Rediscovering Expository Preaching by John MacArthur and The Master’s Seminary (TMS) Faculty is a collaborative book put together by a team experienced in both the scholarship and pastoral realms of ministry. It is a condensed package of the training in biblical exposition that TMS has been providing for decades.
The central theme of the book is paraphrased well by Dr. Irvin A. Busenitz when he states; “The preacher’s proper task is to deliver the goods, not to manufacture them” (257). Rightly handling God’s Word is a monumental responsibility that is not to be toyed with. James 3:1 solemnly reminds us of the “stricter judgment” that falls upon those charged with purveying God’s truth to the wider body of Christ. Recognizing the immensity of the preacher’s task, MacArthur and the TMS faculty have pooled their intellectual and experiential resources to produce a valuable blueprint for expository preaching that is both faithful to the biblical text, and penetrative to the wider church congregation.
The book contains twenty chapters (including the epilogue) as John MacArthur and different faculty members take turns in devoting separate chapters to their varied areas of expertise. MacArthur is the predominant author with seven chapters. His core work is ably supplemented by the contributions of Dr. Richard L. Mayhue, James F. Stitzinger, Dr. James E. Rosscup, and Dr. Robert L. Thomas (two chapters each). Additionally, George J. Zemek, Donald G. McDougall, Dr. Irvin A. Busenitz, and Dr. David C. Deuel all provided one chapter.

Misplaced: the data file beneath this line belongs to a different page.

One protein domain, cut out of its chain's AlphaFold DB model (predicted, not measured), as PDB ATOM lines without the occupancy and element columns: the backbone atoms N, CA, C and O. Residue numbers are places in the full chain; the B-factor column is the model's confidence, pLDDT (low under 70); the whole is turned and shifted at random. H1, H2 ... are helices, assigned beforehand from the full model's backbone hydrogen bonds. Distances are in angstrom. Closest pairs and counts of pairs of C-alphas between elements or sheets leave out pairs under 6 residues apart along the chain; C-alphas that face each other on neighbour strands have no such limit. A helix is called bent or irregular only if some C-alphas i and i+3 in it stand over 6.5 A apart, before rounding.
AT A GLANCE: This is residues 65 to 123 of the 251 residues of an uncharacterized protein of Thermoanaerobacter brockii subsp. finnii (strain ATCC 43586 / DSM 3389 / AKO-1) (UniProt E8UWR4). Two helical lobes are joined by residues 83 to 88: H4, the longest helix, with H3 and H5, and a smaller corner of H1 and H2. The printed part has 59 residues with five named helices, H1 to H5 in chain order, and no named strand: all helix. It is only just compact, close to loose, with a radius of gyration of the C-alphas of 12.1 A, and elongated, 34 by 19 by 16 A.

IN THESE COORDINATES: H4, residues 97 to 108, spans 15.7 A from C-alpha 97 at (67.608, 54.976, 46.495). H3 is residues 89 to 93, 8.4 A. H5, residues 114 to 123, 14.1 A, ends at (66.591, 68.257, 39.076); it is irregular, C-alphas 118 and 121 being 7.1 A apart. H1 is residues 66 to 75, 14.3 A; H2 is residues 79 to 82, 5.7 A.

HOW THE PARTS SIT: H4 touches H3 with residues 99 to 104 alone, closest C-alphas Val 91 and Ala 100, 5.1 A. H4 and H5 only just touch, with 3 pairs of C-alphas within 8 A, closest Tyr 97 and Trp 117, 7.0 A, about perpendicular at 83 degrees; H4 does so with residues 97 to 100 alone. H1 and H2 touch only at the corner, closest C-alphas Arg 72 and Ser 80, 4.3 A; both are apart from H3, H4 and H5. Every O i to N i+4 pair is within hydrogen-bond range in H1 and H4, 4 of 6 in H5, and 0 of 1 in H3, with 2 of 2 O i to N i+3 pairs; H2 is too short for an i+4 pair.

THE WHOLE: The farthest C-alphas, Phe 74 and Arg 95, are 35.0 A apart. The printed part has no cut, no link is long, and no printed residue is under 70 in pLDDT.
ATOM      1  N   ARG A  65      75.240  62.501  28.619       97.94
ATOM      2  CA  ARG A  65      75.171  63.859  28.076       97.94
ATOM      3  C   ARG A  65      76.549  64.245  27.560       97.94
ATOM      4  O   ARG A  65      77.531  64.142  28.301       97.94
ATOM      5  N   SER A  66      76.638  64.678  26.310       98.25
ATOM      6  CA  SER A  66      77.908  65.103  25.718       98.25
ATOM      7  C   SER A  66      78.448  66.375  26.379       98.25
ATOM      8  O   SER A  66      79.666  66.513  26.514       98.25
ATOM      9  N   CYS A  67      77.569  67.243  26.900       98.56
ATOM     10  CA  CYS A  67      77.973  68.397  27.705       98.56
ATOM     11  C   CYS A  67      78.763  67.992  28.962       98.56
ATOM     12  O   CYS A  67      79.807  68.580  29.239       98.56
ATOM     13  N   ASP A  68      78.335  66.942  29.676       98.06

The chapters are grouped into a logical sequence of five sections: Part I. Proving the Priority of Expository Preaching; Part II. Preparing the Expositor; Part III. Processing and Principlizing the Biblical Text; Part IV. Pulling the Expository Message Together; and Part V. Preaching the Exposition. Such a layout provides the budding preacher with a chronology that travels all the way from preparing the expositor through to preaching the exposition. Importantly, examining the text is not dealt with until Part III. The authors saw fit to devote two entire sections (six chapters) to arguing for the pre-eminence of expository preaching, and examining the suitability of the student to be an expositor of God’s Word.
The book is replete with the high view of Scripture that TMS is famous (or infamous) for. In fact, John MacArthur launches into that very issue by devoting the entire second chapter to “The Mandate of Biblical Inerrancy.” It is the foundational why of expository preaching. To neuter the Bible by denying, or even downplaying, its inerrancy is to nullify the compelling reason for preachers to expound its inerrant truths.